Woman tells shocking and inspirational story of corresponding with her father’s murderer

Forgiving the unforgiveable

Woman tells shocking and inspirational story
of corresponding with her father’s murderer

If you asked anyone who knew Laurie A. Coombs, they would tell you what an incredibly strong person she was — the kind of person who can make it through anything. As Coombs details in her new memoir, Letters from My Father’s Murderer: A Journey of Forgiveness (Kregel/June 27, 2015/ISBN:  978-0825442292/$14.99), that outward veneer of strength masked a crumbling interior.

People had good reason to believe Coombs was as tough and tenacious as she appeared. When her father was murdered while she was in college, she sought justice — and found it. Her father’s killer now serves two life sentences with no possibility of parole.  “I certainly had been through quite a bit, and it seemed to me I had been the one who had gotten myself through it all,” Coombs admits. “‘I don’t know how you do it, Laurie,’ some would say. And in my heart, I’d think, ‘I know. I am pretty amazing.’ These comments were intended to encourage me, but they only fueled my pride. And as Proverbs says, pride most certainly does come before a fall.”

After the trial ended, Coombs began to rebuild her life; she graduated, got married and began a beautiful family. Yet, Coombs’ life soon became overwhelmed by pain, bitterness and anger she couldn’t control. She went from doctor to doctor, desperately seeking relief for the physical, mental and emotional symptoms of anxiety and depression. Then one day, she accepted a friend’s invitation to church where she found a faith that would transform her heart and start her on the road to healing.

“I felt free for the first time,” Coombs reveals. “The joy and peace I so desperately sought finally took residence in my heart. The void I had been unknowingly trying to fill with worldly things, accomplishment, and accolades was filled with the light and love of Christ. I had been made new. “

Coombs began to realize complete healing would only come when she began to seek something infinitely more difficult than justice: true forgiveness of her father’s murderer. Coombs’ situation took the biblical imperative to “love your enemy” to a whole new level, and as readers will learn in Letters from My Father’s Murderer, she discovers just how far the power of Christ’s redemption can reach when she begins to correspond with the killer.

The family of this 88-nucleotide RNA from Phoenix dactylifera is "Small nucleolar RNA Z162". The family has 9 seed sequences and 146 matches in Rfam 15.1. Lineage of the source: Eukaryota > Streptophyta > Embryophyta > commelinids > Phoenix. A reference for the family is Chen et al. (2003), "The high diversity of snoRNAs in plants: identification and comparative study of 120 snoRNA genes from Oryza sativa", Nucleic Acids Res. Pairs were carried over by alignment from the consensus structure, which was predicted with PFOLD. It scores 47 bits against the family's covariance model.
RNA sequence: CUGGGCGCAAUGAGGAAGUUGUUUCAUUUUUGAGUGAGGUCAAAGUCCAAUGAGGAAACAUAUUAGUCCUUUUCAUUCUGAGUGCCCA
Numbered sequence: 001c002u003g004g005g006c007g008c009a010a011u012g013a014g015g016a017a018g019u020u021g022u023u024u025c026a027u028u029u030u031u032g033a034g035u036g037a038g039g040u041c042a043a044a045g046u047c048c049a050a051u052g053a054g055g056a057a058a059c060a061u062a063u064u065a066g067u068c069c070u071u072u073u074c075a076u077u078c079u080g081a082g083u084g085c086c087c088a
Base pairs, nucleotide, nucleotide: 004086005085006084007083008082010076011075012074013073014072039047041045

Filled with the actual correspondence that took place between Coombs and the prisoner, Letters from My Father’s Murderer provides a unique glimpse into the practical process of forgiveness. It is messy, it is painful, but most of all, it is possible. Anyone who has been affected by the sins of others and is desperate to let go of their pain and resentment will find encouragement through Coombs’ story; freedom is within reach, and there is absolutely nothing that is irredeemable through the power of Jesus Christ.

About the Author

In 2010, Laurie Coombs was called to forgive the man who murdered her father. What happened as a result of that journey is now the subject of her new book, Letters from My Father’s Murderer (Kregel, 2015). Her story has also been featured in Billy Graham’s new film, Heaven, a part of the “My Hope with Billy Graham” national broadcast.

Coombs writes on her blog and is a regular writer for iBelieve.com and Crosswalk.com. She is a contributor to the NIV Bible for Women: Fresh Insights for Thriving in Today’s World (Zondervan, 2015), has been published in FullFill magazine and has appeared on the radio program Living Joyfully Free.

With a background in teaching, Coombs is a passionate speaker on the issues of forgiveness, redemption and the blessings associated with following Jesus. She and her husband, Travis, make their home in Nevada along with their two daughters, Ella and Avery. Together, they are in the process of adopting from Ethiopia.

Learn more about Laurie Coombs and Letters from My Father’s Murderer at www.lauriecoombs.org and on Facebook (lauriecoombs), Twitter (lauriecoombs) and Pinterest (laurieacoombs).